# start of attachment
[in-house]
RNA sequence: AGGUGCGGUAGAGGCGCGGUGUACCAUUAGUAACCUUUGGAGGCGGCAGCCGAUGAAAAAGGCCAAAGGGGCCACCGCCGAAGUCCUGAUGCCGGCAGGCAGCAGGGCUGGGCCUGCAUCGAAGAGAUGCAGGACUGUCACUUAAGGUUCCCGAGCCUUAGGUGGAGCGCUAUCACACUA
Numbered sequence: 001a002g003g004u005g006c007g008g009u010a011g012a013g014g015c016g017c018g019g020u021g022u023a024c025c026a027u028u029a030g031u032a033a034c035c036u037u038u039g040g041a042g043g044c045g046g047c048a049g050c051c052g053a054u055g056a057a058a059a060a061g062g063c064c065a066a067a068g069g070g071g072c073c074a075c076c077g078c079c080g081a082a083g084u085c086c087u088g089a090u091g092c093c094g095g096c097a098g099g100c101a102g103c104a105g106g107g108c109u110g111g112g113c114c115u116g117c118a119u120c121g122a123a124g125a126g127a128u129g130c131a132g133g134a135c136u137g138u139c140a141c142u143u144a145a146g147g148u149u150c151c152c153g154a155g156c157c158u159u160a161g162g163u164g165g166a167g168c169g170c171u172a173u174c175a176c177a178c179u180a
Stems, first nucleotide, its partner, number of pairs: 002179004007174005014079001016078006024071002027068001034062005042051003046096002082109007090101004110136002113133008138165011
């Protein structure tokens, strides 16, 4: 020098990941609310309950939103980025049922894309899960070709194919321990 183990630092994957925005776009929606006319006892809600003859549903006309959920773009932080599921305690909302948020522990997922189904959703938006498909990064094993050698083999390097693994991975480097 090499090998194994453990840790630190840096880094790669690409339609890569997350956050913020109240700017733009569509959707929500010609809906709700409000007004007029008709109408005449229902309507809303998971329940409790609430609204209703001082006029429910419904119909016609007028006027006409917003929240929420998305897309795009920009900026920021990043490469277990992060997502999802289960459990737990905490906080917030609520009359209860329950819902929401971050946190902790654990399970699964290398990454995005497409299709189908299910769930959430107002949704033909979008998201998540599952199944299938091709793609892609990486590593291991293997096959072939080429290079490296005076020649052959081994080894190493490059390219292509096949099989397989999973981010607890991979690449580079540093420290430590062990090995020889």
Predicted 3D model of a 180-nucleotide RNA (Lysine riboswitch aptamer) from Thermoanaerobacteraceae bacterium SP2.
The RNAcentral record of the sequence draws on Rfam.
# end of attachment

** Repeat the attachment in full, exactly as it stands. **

[in-house]
RNA sequence: AGGUGCGGUAGAGGCGCGGUGUACCAUUAGUAACCUUUGGAGGCGGCAGCCGAUGAAAAAGGCCAAAGGGGCCACCGCCGAAGUCCUGAUGCCGGCAGGCAGCAGGGCUGGGCCUGCAUCGAAGAGAUGCAGGACUGUCACUUAAGGUUCCCGAGCCUUAGGUGGAGCGCUAUCACACUA
Numbered sequence: 001a002g003g004u005g006c007g008g009u010a011g012a013g014g015c016g017c018g019g020u021g022u023a024c025c026a027u028u029a030g031u032a033a034c035c036u037u038u039g040g041a042g043g044c045g046g047c048a049g050c051c052g053a054u055g056a057a058a059a060a061g062g063c064c065a066a067a068g069g070g071g072c073c074a075c076c077g078c079c080g081a082a083g084u085c086c087u088g089a090u091g092c093c094g095g096c097a098g099g100c101a102g103c104a105g106g107g108c109u110g111g112g113c114c115u116g117c118a119u120c121g122a123a124g125a126g127a128u129g130c131a132g133g134a135c136u137g138u139c140a141c142u143u144a145a146g147g148u149u150c151c152c153g154a155g156c157c158u159u160a161g162g163u164g165g166a167g168c169g170c171u172a173u174c175a176c177a178c179u180a
Stems, first nucleotide, its partner, number of pairs: 002179004007174005014079001016078006024071002027068001034062005042051003046096002082109007090101004110136002113133008138165011
């Protein structure tokens, strides 16, 4: 020098990941609310309950939103980025049922894309899960070709194919321990 183990630092994957925005776009929606006319006892809600003859549903006309959920773009932080599921305690909302948020522990997922189904959703938006498909990064094993050698083999390097693994991975480097 090499090998194994453990840790630190840096880094790669690409339609890569997350956050913020109240700017733009569509959707929500010609809906709700409000007004007029008709109408005449229902309507809303998971329940409790609430609204209703001082006029429910419904119909016609007028006027006409917003929240929420998305897309795009920009900026920021990043490469277990992060997502999802289960459990737990905490906080917030609520009359209860329950819902929401971050946190902790654990399970699964290398990454995005497409299709189908299910769930959430107002949704033909979008998201998540599952199944299938091709793609892609990486590593291991293997096959072939080429290079490296005076020649052959081994080894190493490059390219292509096949099989397989999973981010607890991979690449580079540093420290430590062990090995020889």
Predicted 3D model of a 180-nucleotide RNA (Lysine riboswitch aptamer) from Thermoanaerobacteraceae bacterium SP2.
The RNAcentral record of the sequence draws on Rfam.